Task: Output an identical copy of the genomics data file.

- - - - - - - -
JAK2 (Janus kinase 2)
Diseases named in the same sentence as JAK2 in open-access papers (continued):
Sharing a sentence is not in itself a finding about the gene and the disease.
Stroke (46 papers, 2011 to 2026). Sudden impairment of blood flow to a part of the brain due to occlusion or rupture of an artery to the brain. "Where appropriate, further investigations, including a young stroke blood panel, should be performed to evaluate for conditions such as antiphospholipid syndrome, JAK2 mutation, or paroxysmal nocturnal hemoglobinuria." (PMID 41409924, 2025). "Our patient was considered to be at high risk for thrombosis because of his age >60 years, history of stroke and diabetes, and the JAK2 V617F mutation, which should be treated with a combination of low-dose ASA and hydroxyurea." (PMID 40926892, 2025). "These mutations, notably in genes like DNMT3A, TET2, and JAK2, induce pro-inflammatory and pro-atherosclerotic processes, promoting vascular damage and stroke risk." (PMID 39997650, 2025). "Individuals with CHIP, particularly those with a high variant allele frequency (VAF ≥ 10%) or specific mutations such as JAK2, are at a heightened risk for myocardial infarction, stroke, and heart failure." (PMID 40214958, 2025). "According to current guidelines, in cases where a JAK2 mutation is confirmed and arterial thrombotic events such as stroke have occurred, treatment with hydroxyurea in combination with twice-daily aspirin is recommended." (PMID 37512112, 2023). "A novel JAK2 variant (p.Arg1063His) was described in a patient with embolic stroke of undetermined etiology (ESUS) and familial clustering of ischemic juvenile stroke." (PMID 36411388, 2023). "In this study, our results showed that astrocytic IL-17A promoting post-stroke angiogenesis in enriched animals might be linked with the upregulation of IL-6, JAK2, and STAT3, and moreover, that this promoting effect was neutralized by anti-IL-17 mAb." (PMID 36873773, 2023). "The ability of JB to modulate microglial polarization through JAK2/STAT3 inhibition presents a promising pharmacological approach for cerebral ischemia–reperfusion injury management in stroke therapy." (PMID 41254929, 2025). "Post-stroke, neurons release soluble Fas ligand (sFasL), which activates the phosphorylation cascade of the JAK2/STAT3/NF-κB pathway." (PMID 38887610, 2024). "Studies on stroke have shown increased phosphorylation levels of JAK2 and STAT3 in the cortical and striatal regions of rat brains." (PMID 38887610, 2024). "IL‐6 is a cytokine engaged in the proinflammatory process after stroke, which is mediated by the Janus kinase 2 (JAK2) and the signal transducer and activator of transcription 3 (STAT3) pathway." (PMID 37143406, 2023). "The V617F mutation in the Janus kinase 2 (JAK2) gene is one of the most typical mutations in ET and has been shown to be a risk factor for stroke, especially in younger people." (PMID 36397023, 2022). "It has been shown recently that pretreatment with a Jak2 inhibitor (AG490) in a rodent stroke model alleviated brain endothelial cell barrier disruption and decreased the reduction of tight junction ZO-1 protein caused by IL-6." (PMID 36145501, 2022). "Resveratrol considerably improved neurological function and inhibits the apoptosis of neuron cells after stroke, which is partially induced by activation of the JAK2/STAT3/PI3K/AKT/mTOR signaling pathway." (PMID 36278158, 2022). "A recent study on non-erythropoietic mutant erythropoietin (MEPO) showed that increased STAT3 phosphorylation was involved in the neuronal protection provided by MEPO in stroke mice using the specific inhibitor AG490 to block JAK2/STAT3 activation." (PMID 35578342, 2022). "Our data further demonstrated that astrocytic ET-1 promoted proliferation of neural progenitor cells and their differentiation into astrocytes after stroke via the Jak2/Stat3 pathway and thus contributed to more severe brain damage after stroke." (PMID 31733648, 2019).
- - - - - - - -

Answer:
JAK2 (Janus kinase 2)
Diseases named in the same sentence as JAK2 in open-access papers (continued):
Sharing a sentence is not in itself a finding about the gene and the disease.
Stroke (46 papers, 2011 to 2026). Sudden impairment of blood flow to a part of the brain due to occlusion or rupture of an artery to the brain. "Where appropriate, further investigations, including a young stroke blood panel, should be performed to evaluate for conditions such as antiphospholipid syndrome, JAK2 mutation, or paroxysmal nocturnal hemoglobinuria." (PMID 41409924, 2025). "Our patient was considered to be at high risk for thrombosis because of his age >60 years, history of stroke and diabetes, and the JAK2 V617F mutation, which should be treated with a combination of low-dose ASA and hydroxyurea." (PMID 40926892, 2025). "These mutations, notably in genes like DNMT3A, TET2, and JAK2, induce pro-inflammatory and pro-atherosclerotic processes, promoting vascular damage and stroke risk." (PMID 39997650, 2025). "Individuals with CHIP, particularly those with a high variant allele frequency (VAF ≥ 10%) or specific mutations such as JAK2, are at a heightened risk for myocardial infarction, stroke, and heart failure." (PMID 40214958, 2025). "According to current guidelines, in cases where a JAK2 mutation is confirmed and arterial thrombotic events such as stroke have occurred, treatment with hydroxyurea in combination with twice-daily aspirin is recommended." (PMID 37512112, 2023). "A novel JAK2 variant (p.Arg1063His) was described in a patient with embolic stroke of undetermined etiology (ESUS) and familial clustering of ischemic juvenile stroke." (PMID 36411388, 2023). "In this study, our results showed that astrocytic IL-17A promoting post-stroke angiogenesis in enriched animals might be linked with the upregulation of IL-6, JAK2, and STAT3, and moreover, that this promoting effect was neutralized by anti-IL-17 mAb." (PMID 36873773, 2023). "The ability of JB to modulate microglial polarization through JAK2/STAT3 inhibition presents a promising pharmacological approach for cerebral ischemia–reperfusion injury management in stroke therapy." (PMID 41254929, 2025). "Post-stroke, neurons release soluble Fas ligand (sFasL), which activates the phosphorylation cascade of the JAK2/STAT3/NF-κB pathway." (PMID 38887610, 2024). "Studies on stroke have shown increased phosphorylation levels of JAK2 and STAT3 in the cortical and striatal regions of rat brains." (PMID 38887610, 2024). "IL‐6 is a cytokine engaged in the proinflammatory process after stroke, which is mediated by the Janus kinase 2 (JAK2) and the signal transducer and activator of transcription 3 (STAT3) pathway." (PMID 37143406, 2023). "The V617F mutation in the Janus kinase 2 (JAK2) gene is one of the most typical mutations in ET and has been shown to be a risk factor for stroke, especially in younger people." (PMID 36397023, 2022). "It has been shown recently that pretreatment with a Jak2 inhibitor (AG490) in a rodent stroke model alleviated brain endothelial cell barrier disruption and decreased the reduction of tight junction ZO-1 protein caused by IL-6." (PMID 36145501, 2022). "Resveratrol considerably improved neurological function and inhibits the apoptosis of neuron cells after stroke, which is partially induced by activation of the JAK2/STAT3/PI3K/AKT/mTOR signaling pathway." (PMID 36278158, 2022). "A recent study on non-erythropoietic mutant erythropoietin (MEPO) showed that increased STAT3 phosphorylation was involved in the neuronal protection provided by MEPO in stroke mice using the specific inhibitor AG490 to block JAK2/STAT3 activation." (PMID 35578342, 2022). "Our data further demonstrated that astrocytic ET-1 promoted proliferation of neural progenitor cells and their differentiation into astrocytes after stroke via the Jak2/Stat3 pathway and thus contributed to more severe brain damage after stroke." (PMID 31733648, 2019).